In Ralphs Grocery Co., NLRB ALJ, No. 21-CA-39867, 4/30/13, a National Labor Relations Board Administrative Law Judge held Ralphs Grocery Co. (“Ralphs”) committed an unfair labor practice by terminating an employee, Razi, who refused to submit to a drug and alcohol test until the employee had an opportunity to consult with his union representative.

Supervisors, including the Store Director at Ralphs, had observed Razi in an agitated, anxious and nervous state.  Razi exhibited slurred speech, would not make eye contact, spoke rapidly and in an animated fashion and had difficulty using the company computer.  Razi also had difficulty kneeling down to tie his shoes.  Based on these observations, the Store Director concluded Razi was under the influence of some type of substance and wanted to send him for a drug and alcohol test.

Upon notification of the Company’s decision, Razi refused to submit to the test and claimed he was insulted by the accusation.  The Store Director advised Razi that his refusal to submit would be grounds for immediate termination.  Razi then stated he wanted to contact a union representative.  The Store Director advised Razi that he did not have the right to union representation, but allowed him to try to contact a union representative anyway.  Under NLRB v. J. Weingarten Inc., 420 U.S. 251, 88 LRRM 2689 (1975), an employee has a right upon request to have a union representative present during an investigatory hearing the employee reasonably believes may result in disciplinary action.  Razi could not reach a union representative and after about 10 to 15 minutes the Store Director again requested he submit to a test.  Razi again refused despite the warnings from the Store Director that it would result in his termination from employment.  Ultimately Ralphs terminated Razi’s employment for refusing its request that he submit to a drug and alcohol test and an arbitration and unfair labor practice hearing ensued.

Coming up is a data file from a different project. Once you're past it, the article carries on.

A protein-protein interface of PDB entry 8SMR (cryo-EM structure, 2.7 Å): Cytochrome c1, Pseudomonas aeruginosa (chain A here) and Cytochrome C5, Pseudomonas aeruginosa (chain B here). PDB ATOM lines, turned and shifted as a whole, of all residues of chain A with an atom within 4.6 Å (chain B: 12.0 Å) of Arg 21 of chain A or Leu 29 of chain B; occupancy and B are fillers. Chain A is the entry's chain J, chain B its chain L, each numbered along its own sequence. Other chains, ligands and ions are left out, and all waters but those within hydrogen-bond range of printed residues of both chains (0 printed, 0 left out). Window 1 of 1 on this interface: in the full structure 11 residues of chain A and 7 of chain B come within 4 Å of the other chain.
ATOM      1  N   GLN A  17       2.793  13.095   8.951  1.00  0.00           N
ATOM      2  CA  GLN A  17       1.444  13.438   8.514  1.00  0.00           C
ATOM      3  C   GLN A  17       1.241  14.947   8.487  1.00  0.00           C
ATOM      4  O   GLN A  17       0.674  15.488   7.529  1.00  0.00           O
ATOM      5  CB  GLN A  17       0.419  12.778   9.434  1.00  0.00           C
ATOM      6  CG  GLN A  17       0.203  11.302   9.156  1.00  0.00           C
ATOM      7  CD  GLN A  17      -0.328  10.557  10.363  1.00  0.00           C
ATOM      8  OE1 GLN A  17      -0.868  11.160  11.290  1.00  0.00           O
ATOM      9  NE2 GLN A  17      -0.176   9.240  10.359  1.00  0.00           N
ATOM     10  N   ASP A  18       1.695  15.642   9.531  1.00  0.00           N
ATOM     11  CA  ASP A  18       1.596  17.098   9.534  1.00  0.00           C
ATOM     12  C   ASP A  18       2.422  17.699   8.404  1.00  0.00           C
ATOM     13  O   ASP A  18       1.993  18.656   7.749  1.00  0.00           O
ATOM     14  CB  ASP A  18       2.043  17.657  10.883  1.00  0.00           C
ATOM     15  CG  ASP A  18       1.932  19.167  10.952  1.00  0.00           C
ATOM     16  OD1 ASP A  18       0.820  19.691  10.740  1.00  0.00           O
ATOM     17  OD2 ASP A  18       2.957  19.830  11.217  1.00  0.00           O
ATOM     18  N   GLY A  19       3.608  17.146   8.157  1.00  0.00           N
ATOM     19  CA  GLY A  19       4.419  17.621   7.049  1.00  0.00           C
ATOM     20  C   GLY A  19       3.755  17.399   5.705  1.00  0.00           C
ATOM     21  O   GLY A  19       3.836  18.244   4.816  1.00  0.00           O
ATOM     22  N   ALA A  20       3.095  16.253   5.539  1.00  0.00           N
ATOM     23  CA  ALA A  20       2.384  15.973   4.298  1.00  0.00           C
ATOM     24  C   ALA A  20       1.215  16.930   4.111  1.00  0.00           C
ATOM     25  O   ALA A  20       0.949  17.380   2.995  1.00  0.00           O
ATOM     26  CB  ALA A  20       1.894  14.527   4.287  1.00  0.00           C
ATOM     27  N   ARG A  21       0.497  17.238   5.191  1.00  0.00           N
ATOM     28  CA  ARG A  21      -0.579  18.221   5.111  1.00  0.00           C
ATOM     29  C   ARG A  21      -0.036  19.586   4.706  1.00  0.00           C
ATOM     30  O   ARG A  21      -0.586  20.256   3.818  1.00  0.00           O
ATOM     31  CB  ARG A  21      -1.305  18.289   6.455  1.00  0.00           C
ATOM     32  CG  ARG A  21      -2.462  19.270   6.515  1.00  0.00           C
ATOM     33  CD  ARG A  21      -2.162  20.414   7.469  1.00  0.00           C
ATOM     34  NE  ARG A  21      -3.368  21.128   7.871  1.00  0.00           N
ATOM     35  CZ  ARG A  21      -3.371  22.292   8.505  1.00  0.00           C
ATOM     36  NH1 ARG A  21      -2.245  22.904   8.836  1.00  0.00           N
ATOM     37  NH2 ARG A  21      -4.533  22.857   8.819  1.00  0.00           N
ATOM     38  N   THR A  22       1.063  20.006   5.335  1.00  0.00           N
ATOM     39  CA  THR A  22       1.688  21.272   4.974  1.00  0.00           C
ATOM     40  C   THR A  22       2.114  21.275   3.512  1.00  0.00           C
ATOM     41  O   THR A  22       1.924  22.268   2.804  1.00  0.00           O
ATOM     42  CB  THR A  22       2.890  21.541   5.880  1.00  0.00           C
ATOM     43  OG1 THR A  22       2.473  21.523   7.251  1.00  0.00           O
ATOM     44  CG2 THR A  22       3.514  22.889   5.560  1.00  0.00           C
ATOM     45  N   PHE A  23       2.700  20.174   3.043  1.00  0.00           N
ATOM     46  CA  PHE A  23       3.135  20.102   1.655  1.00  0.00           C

The Arbitrator held in favor of the Company on the ground that the National Labor Relations Act’s Weingarten Rights did not apply to a drug and alcohol testing directive since no questions were asked by Ralph’s and it already had made the decision to send Razi for a drug and alcohol test based on the Store Director’s observations.   The ALJ disagreed and found the Arbitrator’s decision to be “clearly repugnant to the Act.”  The ALJ held “the drug test was ordered as part of an investigation into employee conduct.”  Further, Razi had “an objectively reasonable belief that his employer’s investigation and request to take a drug test could put his job in jeopardy.”

The ALJ’s decision, in our view, is questionable.  The act of submitting to a drug and alcohol test is not an investigatory meeting that might result in discipline.  Had a union representative been available, the conversation between Razi and the union representative would have been, “go for the test or they can terminate you.”  There was no investigation into directing the employee to take the test; the employer already had decided there was reasonable suspicion to test the employees. And if a random drug test were involved, there would have been no “investigation into employee conduct” on which the ALJ would rely.  There was no dispute in the case as to whether the Collective Bargaining Agreement allowed Ralphs to test the employee or whether a refusal to submit would result in the employee’s termination from employment.  Drug and especially alcohol testing is time sensitive.  The ALJ’s decision in this case allows an employee and union to delay the test while waiting for a union representative to become available, leaving the employer helpless in the process as the substance metabolizes in the employee’s system — potentially altering test results.  The ALJ failed to recognize this point.  While this decision may be appealed to the NLRB and the courts, an employer who finds itself in this position should make sure the employee contacts a union representative, if only to explain that the employee must submit to the test or risk having his/her employment terminated.